Center for Biological Diversity –
Federal, state and tribal fishery managers and experts on critically endangered Southern Resident killer whales begin meeting today to discuss how West Coast salmon fishing is limiting availability of the starving orcas’ main food source.
The National Marine Fisheries Service recommended the working group after being put on notice in December that its outdated analysis violated the Endangered Species Act as this West Coast orca population dropped to 75.
The Pacific Fishery Management Council’s Ad Hoc Southern Resident Killer Whale Workgroup holds its first meetings today and tomorrow in Portland, Ore. The Center for Biological Diversity and Wild Fish Conservancy sent the notice letter and then filed a lawsuit in April, shortly after the Fisheries Service announced plans to reinitiate the necessary consultation on salmon fisheries’ impacts on these endangered orcas. That lawsuit is pending.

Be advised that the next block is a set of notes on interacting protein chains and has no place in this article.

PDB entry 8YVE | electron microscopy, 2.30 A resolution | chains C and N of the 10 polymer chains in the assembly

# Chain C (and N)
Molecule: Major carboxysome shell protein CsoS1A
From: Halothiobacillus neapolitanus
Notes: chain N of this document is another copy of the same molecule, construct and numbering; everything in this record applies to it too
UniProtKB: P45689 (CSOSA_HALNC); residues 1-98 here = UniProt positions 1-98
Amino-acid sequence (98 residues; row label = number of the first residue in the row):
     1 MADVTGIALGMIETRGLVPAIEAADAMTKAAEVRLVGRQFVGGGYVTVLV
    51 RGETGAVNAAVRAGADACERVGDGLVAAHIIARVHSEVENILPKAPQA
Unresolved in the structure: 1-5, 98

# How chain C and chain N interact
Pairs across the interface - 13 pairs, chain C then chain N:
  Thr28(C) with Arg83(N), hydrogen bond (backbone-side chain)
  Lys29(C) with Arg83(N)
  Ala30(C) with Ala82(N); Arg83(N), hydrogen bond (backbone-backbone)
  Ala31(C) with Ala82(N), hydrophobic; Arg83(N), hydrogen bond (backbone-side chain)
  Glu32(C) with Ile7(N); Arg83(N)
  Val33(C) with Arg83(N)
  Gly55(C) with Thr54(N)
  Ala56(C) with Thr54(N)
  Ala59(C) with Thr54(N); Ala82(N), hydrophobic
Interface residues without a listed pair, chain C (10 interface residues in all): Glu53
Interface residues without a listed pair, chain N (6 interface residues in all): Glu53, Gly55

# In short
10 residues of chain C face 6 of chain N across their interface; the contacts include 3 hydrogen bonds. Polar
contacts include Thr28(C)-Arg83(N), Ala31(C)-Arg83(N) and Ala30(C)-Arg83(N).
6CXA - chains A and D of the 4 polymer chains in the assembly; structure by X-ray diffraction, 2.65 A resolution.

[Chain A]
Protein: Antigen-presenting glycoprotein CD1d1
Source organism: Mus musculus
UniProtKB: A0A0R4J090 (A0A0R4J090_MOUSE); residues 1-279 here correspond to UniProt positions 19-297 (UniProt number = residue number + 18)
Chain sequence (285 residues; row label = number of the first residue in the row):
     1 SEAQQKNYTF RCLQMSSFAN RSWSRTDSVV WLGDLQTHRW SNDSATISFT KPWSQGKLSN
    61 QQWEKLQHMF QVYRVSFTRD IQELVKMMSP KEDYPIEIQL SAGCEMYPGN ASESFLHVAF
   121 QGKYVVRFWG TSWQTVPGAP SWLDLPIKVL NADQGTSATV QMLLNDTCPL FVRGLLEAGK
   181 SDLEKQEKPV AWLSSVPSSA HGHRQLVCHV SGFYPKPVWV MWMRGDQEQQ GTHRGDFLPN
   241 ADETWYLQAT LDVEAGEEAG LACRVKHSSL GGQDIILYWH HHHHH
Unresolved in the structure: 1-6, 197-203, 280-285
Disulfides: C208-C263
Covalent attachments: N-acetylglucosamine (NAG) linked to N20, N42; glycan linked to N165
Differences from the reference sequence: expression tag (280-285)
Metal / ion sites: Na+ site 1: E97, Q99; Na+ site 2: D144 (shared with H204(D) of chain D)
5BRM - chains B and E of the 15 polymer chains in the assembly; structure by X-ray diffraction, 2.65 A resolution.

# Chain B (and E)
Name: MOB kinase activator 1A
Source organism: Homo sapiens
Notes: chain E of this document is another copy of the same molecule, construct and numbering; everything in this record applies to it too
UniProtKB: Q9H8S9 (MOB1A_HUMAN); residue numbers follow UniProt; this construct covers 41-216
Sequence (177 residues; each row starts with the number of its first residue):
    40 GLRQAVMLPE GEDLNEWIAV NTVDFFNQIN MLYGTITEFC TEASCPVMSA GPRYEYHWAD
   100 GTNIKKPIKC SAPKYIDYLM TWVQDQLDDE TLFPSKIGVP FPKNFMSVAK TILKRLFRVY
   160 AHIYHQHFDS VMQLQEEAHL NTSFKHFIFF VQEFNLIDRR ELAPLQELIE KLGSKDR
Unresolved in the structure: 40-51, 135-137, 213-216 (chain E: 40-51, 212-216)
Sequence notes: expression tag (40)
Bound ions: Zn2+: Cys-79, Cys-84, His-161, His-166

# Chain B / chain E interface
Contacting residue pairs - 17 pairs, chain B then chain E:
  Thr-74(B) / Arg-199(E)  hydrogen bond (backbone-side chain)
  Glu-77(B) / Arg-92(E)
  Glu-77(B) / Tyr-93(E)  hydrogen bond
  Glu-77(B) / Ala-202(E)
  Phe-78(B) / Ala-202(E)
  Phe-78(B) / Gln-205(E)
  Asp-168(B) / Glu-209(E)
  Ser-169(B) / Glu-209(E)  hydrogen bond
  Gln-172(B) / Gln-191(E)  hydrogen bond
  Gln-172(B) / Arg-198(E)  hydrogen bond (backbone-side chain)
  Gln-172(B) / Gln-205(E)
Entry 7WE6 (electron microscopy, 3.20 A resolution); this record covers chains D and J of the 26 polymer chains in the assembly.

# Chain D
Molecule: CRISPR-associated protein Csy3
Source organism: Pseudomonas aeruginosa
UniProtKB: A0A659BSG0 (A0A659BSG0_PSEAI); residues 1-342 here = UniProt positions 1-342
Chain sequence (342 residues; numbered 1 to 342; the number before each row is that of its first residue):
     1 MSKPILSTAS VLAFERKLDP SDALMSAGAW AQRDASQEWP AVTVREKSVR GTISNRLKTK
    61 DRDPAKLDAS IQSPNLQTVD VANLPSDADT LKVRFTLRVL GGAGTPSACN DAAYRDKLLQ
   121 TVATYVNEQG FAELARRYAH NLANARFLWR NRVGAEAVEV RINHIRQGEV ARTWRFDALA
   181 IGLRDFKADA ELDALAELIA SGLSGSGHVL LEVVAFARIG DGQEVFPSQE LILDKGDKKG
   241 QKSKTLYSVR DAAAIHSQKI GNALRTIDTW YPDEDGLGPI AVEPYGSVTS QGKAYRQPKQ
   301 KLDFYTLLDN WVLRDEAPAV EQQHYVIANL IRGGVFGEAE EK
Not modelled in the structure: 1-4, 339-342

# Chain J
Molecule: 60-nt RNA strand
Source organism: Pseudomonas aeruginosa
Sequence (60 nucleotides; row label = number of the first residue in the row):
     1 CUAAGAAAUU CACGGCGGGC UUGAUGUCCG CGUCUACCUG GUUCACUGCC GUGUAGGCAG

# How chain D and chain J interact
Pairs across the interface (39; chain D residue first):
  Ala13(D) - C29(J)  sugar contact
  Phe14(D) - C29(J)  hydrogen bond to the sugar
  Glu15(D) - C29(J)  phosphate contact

“These orcas need more salmon to survive, so we’re glad fishery managers are examining how they might help Southern Residents recover,” said Julie Teel Simmonds, an attorney with the Center. “West Coast orcas have reached a critical point requiring bold actions to safeguard their survival. We hope that ensuring they have enough to eat will pull these graceful animals back from the brink.”
The population of Southern Resident killer whales reached a 34-year low in 2018 after the loss of a newborn calf and a young female orca.